Jury finds in favour of Michael Mann in defamation lawsuit against Mark Steyn, Rand Simberg
Jury finds in favour of Michael Mann in defamation lawsuit against Mark Steyn, Rand Simberg

A Washington, D.C. jury has found that conservative writers Mark Steyn and Rand Simberg defamed climate scientist Michael Mann.

The jury deliberated for close to a full day before reaching its decision.

At issue were two blog posts, one by Steyn and one by Simberg, comparing the investigation into alleged academic misconduct by Mann, then a Penn State professor, to Penn State’s handling of Jerry Sandusky, the school’s former head of athletics who raped and molested children.

“If an institution is prepared to cover up systemic statutory rape of minors, what won’t it cover up?” Steyn wrote in his post, which quoted Simberg’s.

The jury awarded Mann $1 in compensatory damages from each plaintiff. It also awarded $1,000 in punitive damages from Simberg and $1 million from Steyn.

In a statement, a spokesperson for Steyn said the $1 damages award proves the jury found Mann didn’t suffer any losses.

“We always said that Mann never suffered any actual injury from the statement at issue. And today, after twelve years, the jury awarded him one dollar in compensatory damages,” said Steyn’s manager, Melissa Howes. “The punitive damage award of one million dollars will have to face due process scrutiny under U.S. Supreme Court precedent.”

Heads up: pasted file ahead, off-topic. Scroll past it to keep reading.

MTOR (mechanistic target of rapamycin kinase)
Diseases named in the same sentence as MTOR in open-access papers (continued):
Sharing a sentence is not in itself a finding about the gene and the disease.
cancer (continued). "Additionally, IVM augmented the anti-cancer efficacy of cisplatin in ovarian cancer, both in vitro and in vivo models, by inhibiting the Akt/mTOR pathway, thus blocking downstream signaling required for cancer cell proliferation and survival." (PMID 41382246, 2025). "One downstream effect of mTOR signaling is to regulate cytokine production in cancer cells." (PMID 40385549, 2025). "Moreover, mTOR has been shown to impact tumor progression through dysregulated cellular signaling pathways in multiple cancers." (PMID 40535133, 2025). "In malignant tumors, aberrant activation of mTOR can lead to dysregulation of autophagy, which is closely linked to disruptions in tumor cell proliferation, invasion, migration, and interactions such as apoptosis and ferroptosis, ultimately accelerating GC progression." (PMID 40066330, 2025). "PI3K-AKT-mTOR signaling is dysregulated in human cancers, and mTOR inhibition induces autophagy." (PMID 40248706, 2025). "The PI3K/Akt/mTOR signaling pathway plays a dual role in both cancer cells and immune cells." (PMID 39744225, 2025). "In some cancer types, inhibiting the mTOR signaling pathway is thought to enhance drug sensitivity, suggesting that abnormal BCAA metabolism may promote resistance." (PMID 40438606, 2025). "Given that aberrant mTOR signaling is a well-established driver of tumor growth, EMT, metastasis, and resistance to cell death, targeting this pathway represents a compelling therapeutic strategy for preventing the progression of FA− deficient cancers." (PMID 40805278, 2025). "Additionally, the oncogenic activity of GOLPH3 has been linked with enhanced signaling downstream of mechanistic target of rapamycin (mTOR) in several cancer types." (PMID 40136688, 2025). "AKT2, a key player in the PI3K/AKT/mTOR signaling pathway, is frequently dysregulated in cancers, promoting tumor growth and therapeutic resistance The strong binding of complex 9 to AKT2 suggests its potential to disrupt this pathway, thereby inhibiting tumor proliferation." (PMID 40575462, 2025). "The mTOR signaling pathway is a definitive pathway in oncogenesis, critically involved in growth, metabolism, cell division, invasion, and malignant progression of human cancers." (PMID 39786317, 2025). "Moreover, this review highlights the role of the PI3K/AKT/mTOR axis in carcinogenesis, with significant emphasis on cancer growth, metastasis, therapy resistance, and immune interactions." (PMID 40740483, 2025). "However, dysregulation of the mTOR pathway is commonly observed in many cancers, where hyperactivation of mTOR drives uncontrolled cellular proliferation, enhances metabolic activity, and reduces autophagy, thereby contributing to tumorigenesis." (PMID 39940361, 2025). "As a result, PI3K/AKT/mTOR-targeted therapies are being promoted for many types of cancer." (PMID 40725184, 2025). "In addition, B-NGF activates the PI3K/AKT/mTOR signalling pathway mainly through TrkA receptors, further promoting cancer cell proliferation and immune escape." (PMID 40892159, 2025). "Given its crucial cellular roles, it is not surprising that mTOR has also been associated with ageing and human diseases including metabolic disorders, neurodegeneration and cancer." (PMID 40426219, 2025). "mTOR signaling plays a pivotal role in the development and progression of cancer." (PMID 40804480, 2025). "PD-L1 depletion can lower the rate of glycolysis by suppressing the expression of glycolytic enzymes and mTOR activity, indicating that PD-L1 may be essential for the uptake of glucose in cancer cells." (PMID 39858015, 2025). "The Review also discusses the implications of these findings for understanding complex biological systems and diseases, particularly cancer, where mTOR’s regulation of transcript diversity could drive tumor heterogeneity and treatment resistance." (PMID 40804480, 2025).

The U.S. Supreme Court has indicated that punitive damages awards 10 times greater than compensatory damages awards are generally unconstitutional.

The jury found that the statements at issue were defamatory and published with reckless disregard for the truth. They also found that Mann suffered actual injury from the statements’ publication.

Mann sued Steyn and Simberg, along with their respective publishers National Review and the Competitive Enterprise Group in 2012, claiming the posts damaged his reputation as a climate scientist.

In a trial that stretched on for three-and-a-half weeks, Mann claimed he felt like a pariah in his community, noting he once received a dirty look from someone in a grocery store. He said he lost significant grant funding after the blog posts were published, but was not able to produce any evidence linking this to the posts.

Steyn and Simberg argued that Mann’s stature, earnings and reputation have only improved since 2012, meaning that even if he had been defamed, he had suffered no damages, which the plaintiff in a defamation suit must prove.

National Review and Competitive Enterprise Group argued before court that as publishers they weren’t liable for the posts. A judge removed them from the case in 2021, leaving Steyn and Simberg as the two defendants.

Steyn and Simberg stood by the truth of their posts, claiming they didn’t liken Mann to a child molester but rather said he was a beneficiary of the same corrupt system at Penn State that covered up Jerry Sandusky’s crimes against children.

More to come

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